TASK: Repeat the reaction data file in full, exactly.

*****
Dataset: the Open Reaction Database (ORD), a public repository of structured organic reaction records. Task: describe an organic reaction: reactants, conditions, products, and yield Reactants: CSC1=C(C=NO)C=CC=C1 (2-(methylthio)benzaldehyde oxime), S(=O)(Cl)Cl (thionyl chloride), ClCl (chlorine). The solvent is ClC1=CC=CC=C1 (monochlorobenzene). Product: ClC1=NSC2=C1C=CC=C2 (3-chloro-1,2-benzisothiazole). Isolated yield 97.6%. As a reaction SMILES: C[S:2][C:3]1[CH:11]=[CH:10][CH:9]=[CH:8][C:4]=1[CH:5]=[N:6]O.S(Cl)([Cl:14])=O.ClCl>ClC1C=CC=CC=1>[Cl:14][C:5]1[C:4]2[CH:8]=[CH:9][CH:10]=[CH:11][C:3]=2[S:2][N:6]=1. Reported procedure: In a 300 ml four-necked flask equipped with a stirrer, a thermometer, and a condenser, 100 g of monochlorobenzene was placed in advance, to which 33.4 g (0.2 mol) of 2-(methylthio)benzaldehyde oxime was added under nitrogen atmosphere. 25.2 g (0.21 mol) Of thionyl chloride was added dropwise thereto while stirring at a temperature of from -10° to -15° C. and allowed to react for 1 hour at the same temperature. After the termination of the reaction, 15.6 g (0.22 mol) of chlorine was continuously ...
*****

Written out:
Dataset: the Open Reaction Database (ORD), a public repository of structured organic reaction records. Task: describe an organic reaction: reactants, conditions, products, and yield Reactants: CSC1=C(C=NO)C=CC=C1 (2-(methylthio)benzaldehyde oxime), S(=O)(Cl)Cl (thionyl chloride), ClCl (chlorine). The solvent is ClC1=CC=CC=C1 (monochlorobenzene). Product: ClC1=NSC2=C1C=CC=C2 (3-chloro-1,2-benzisothiazole). Isolated yield 97.6%. As a reaction SMILES: C[S:2][C:3]1[CH:11]=[CH:10][CH:9]=[CH:8][C:4]=1[CH:5]=[N:6]O.S(Cl)([Cl:14])=O.ClCl>ClC1C=CC=CC=1>[Cl:14][C:5]1[C:4]2[CH:8]=[CH:9][CH:10]=[CH:11][C:3]=2[S:2][N:6]=1. Reported procedure: In a 300 ml four-necked flask equipped with a stirrer, a thermometer, and a condenser, 100 g of monochlorobenzene was placed in advance, to which 33.4 g (0.2 mol) of 2-(methylthio)benzaldehyde oxime was added under nitrogen atmosphere. 25.2 g (0.21 mol) Of thionyl chloride was added dropwise thereto while stirring at a temperature of from -10° to -15° C. and allowed to react for 1 hour at the same temperature. After the termination of the reaction, 15.6 g (0.22 mol) of chlorine was continuously ...